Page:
When a new or expanded animal feeding operation is proposed, air quality and odors are often identified as a concern by community members. Available science-based resources will help you better understand odor, health and zoning issues. Understanding these issues can help community members with diverse interests and perspectives engage in informed conversations as they deal with community decisions regarding zoning and land use related to large animal feeding operations.
Odor is a surprisingly complex issue that can impact neighbors and others. Farmers care about their impact on neighbors and look for effective methods to reduce odors. The goal is to keep odors at non-detectable or non-offensive levels. This 9 minute video will introduce some odor management issues and options available to reduce odors. Odor mitigation includes careful site planning and, as needed, the use of natural (windbreaks and setbacks), technological and management practices. The costs of different odor reduction practices vary and should be carefully considered to determine if they are a good fit for each individual operation. Visit the Feedlot Air Emissions Treatment Cost Calculator to download a spreadsheet to help calculate costs and benefits of installing technologies to treat odors and gas emissions from animal feeding operations.
This nine minute video describes three setback estimation tools developed and used in Minnesota, Nebraska and Iowa as the result of extensive research. These tools determine appropriate setback distances to manage odors when building new or expanding existing livestock or poultry facilities.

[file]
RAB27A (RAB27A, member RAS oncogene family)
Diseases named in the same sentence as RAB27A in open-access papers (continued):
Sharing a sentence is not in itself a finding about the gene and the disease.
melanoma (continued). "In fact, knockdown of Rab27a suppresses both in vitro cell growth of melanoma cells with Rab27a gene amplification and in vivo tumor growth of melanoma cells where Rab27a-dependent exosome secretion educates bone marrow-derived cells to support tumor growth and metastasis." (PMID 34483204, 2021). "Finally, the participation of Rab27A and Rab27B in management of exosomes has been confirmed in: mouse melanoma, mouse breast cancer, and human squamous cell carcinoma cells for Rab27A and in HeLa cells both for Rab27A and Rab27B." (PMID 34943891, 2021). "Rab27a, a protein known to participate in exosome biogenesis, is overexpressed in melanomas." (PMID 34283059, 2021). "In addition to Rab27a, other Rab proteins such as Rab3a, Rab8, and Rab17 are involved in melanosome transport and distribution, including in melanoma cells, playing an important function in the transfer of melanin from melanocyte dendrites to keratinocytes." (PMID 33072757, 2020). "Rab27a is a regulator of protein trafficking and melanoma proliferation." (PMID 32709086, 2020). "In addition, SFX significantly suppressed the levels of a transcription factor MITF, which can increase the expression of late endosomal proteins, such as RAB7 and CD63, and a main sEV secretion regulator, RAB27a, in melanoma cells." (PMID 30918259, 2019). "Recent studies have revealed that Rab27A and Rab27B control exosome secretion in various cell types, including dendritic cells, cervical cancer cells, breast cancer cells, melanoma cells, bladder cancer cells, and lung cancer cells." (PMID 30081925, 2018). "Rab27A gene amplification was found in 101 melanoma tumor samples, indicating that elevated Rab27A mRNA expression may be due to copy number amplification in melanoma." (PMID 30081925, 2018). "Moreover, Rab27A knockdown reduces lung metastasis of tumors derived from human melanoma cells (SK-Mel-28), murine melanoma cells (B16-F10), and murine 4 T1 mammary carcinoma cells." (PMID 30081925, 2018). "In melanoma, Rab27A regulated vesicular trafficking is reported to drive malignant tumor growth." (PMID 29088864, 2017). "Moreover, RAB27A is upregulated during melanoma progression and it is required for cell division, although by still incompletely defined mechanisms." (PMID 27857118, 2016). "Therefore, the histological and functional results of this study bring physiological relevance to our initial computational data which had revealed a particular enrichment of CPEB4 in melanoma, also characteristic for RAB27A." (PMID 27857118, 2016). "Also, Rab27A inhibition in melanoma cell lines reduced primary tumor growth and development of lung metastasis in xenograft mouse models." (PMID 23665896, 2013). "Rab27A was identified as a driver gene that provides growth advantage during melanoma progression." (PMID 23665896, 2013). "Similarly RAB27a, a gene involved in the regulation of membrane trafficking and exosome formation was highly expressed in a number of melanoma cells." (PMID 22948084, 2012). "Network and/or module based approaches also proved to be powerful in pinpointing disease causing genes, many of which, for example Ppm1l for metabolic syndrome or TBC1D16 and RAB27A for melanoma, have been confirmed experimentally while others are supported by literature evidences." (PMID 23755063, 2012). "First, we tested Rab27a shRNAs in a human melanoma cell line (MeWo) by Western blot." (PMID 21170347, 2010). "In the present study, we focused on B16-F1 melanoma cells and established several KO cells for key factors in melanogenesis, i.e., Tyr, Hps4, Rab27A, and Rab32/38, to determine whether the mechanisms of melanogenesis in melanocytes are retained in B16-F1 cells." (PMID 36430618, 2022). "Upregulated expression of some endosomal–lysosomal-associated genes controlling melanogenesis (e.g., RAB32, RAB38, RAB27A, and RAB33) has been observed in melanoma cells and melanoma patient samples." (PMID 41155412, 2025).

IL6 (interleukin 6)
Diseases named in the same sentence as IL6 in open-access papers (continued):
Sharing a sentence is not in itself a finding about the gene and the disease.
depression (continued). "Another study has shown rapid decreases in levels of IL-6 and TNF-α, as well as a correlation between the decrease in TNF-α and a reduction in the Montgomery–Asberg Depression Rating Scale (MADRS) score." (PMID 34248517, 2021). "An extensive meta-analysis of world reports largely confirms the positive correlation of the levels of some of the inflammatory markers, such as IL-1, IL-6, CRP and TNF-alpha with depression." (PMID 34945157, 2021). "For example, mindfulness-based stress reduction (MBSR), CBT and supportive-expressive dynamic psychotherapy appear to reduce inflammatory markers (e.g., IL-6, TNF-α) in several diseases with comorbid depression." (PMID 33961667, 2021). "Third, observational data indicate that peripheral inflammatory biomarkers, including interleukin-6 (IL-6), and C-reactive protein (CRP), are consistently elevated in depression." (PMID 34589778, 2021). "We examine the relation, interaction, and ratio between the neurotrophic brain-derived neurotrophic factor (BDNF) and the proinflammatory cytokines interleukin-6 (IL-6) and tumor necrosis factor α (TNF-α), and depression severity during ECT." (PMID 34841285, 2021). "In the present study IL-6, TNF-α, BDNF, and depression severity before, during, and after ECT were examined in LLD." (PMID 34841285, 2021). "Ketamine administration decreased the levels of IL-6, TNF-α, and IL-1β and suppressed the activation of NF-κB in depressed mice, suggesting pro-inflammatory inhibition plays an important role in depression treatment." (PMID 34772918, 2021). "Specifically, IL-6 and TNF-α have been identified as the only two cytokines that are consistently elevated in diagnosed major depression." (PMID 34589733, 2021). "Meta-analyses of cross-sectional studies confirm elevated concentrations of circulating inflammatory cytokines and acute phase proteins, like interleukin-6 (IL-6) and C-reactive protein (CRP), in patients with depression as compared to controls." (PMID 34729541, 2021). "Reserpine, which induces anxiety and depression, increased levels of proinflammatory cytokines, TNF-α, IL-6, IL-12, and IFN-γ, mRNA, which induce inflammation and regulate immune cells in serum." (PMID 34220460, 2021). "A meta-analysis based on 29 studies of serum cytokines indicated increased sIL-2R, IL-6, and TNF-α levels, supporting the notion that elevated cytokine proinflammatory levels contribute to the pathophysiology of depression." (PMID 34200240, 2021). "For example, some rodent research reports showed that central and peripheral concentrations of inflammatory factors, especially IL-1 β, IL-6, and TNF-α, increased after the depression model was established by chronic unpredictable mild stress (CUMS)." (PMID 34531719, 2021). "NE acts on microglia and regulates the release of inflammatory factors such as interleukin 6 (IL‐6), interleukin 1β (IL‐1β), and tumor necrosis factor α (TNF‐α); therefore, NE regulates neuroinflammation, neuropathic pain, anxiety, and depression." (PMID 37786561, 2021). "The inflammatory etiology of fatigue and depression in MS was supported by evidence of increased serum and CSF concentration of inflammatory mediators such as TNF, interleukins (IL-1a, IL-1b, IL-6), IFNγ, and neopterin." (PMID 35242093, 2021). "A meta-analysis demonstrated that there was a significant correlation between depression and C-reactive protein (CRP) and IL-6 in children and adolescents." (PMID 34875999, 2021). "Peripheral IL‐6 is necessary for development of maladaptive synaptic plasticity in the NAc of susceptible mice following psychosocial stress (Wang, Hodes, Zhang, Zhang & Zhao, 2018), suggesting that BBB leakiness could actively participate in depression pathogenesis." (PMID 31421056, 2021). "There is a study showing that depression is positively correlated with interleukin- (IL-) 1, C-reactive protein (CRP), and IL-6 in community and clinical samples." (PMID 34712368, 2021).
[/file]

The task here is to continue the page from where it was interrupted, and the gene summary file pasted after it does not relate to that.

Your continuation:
The siting of a livestock or poultry production facility is the first step in odor control to minimize impacts on nearby neighbors and public areas. Each facility needs a site-specific plan as there is no one-size-fits-all recommendation. Topography, local weather, presence of other odor sources in the area, sensitivity of the neighbors, and the characteristics of the animal facility all play a role in determining setbacks. Fortunately there are science-based tools available to assist producers, concerned citizens, and policy makers in making sound decisions.
Some of the ways farmers can manage odors include:
Also see the excellent video on "Odors on Livestock Farms: A Case Study From Nebraska" and visit the Livestock and Poultry Environmental Learning Center air quality page for more resources on managing air emissions.
Additional educational materials are available at Air Quality in Animal Agriculture
For more information about this video or these resources, contact Dr. Kevin Janni, University of Minnesota email@example.com
These materials were based upon work supported by the by the National Institute of Food and Agriculture, U.S. Department of Agriculture under Agreement No. 2010-85112-20520.
Any opinions, findings, conclusions, or recommendations expressed in this video are those of the speaker and do not reflect the view of the U.S. Department of Agriculture.